Back to Issue Twenty-Five.

months later i find out it is an open marriage

2018 Gregory Djanikian Scholar in Poetry


Amidst the languid chatter of pint glasses,
a man materializes. He reeks of Boston
and bourbon, a disciple of Lowell, no doubt.

He says Ukrainian-Jewish women are beautiful,
that once, a woman fled Ukraine by boat & she had
a small waist & her father’s watch & a daughter

who is now his pregnant wife. He says
I look just like her, reminds me
Ukrainian-Jewish women are beautiful.

When God said let there be light, God judged
that light was good & so it was & so it goes:
the man names me anything & all my ugly

dissipates. It is in this light that I think
of you, your dreams of America beating
in me, in the heart of Texas, Godforsaken.

The rib-bearer knows only repetition.
The man telling me over & over how good
I have been. I am beautiful, Bubbe,

did you hear? I am cavernous! Burger King &
Hotel Van Zandt. Sedona, Arizona & New York,
New York. I don’t pray, but I don’t have to.

I inspire mirrors. I sweep cockroaches from
the kitchen to the living room. I chop liver
& skip town. Easterly woman, you left home

for a simulacrum of God. A hurricane
rages quietly against the window where
I am. From your rib I was pulled.




2018 Gregory Djanikian Scholar in Poetry


It takes six months after her death
for us to clear out the apartment.
The Florida air is heavy with moisture,
and my dad sits in the living room,
thumbing through yellow photographs,
his father’s Air Force cap resting
loosely on his balding head.

I step into her room, touch her things,
put on her pearls, her lipstick—rancid.
Next to her bed, I open a drawer brimming
with black lingerie, the tags still on.
Standing in front of the mirror,
I put on a garter for the first time,
look for her in my hips.

A year later, cleaning my own room,
I find a birthday card from Bubbe,
two years passed.
On the cover is an old woman
sitting by the phone, smiling.
If age is a number, mine is unlisted,
it says, and scribbled inside,
Maybe that’s why I never hear from you.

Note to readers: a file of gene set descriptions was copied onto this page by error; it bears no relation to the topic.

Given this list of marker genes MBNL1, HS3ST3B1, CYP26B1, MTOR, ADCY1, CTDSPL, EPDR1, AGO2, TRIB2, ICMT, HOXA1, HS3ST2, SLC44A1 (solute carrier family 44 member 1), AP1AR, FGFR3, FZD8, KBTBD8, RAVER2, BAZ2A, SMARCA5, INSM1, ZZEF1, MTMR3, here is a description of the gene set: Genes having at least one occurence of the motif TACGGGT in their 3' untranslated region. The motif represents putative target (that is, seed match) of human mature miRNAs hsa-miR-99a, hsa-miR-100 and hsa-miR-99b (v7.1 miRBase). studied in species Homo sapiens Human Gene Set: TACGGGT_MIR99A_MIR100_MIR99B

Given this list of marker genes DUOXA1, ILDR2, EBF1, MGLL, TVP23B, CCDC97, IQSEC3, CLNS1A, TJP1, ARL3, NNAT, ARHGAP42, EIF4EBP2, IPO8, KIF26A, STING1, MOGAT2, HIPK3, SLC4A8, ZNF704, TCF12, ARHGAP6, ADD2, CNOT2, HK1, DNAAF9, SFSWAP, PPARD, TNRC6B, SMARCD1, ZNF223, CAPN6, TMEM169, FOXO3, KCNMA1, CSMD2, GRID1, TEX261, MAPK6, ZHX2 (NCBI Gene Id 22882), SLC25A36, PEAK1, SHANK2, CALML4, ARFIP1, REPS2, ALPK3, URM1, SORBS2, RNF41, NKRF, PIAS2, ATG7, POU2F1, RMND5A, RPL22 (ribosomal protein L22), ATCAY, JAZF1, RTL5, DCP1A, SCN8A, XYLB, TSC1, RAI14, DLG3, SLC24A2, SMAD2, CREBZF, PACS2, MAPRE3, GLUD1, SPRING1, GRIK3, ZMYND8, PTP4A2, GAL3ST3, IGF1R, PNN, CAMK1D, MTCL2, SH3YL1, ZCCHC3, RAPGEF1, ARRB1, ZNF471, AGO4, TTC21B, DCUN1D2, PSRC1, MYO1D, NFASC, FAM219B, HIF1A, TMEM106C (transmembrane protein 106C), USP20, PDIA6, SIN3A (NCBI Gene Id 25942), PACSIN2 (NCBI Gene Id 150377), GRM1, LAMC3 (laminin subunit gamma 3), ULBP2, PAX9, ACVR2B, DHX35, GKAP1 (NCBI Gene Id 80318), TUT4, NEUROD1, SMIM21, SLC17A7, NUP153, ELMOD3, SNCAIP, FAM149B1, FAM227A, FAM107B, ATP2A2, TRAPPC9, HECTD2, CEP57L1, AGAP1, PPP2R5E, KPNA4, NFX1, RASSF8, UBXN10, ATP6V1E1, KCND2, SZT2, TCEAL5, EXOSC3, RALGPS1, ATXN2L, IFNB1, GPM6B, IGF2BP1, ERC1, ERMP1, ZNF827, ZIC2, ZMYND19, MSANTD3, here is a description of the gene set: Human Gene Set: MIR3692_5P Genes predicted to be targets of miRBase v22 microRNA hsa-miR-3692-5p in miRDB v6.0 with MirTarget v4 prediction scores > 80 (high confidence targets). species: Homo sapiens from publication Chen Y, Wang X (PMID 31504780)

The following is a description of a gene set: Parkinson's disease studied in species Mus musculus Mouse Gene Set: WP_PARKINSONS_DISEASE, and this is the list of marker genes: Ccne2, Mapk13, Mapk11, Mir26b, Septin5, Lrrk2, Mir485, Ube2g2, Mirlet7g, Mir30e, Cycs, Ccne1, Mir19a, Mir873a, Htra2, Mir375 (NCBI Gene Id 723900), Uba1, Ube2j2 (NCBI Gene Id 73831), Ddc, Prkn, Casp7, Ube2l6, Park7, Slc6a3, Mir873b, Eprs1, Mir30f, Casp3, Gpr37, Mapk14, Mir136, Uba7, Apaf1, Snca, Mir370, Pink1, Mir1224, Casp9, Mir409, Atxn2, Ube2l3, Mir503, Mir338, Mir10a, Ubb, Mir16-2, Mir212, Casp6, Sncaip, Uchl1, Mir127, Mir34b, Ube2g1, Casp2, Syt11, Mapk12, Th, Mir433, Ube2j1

A deep breath, a dry throat, and finally—
the sweet release of rain through humid air.





2018 Gregory Djanikian Scholar in Poetry
Previously appeared in Catamaran Literary Reader

I have always admired the bloodhound
for his agility, the way he tears across
the stubble field in pursuit of his master’s kill.
I have loved his finesse, how he holds
the dead weight in his slack-jaw like a lover
inert from a night of drinking. There is loyalty
in the way he passes her off to his man,
who stands by like a chill pimp.
And what self-control he has, the gundog,
with his contentment to salivate,
to come, to sit, to stay. He does not bite to kill.
Perhaps this is his nature; perhaps this is
an exemplary dog. You see where I am going:
There is a dog that comes for me in low light,
begging for scraps. When he takes me
in his mouth, I roll over; I come; I play dead.
Shock is not a survivable state, God no—
ask anything that has lived in the mouth of the dog:
the rabbit, the pheasant, the fox.
O meat and potatoes! this game of fetch,
this I do for you what you can never do for me
it is no good. Here is the image I offer,
the showing & the telling: I, too, was taught
to love without teeth, to hold the kill
in my mouth and hum my ugly song.
Perhaps this makes me pathetic.
Perhaps this makes me a very good dog.


Robin Estrin lives in Santa Cruz, California, where she teaches creative writing. Her poetry has appeared in the Chicago Quarterly Review, Catamaran Literary Reader, Potluck Magazine, and Miramar Poetry Journal, and has been nominated for a Pushcart Prize.

Next (Michael M. Weinstein) >

< Previous (Paige Lewis)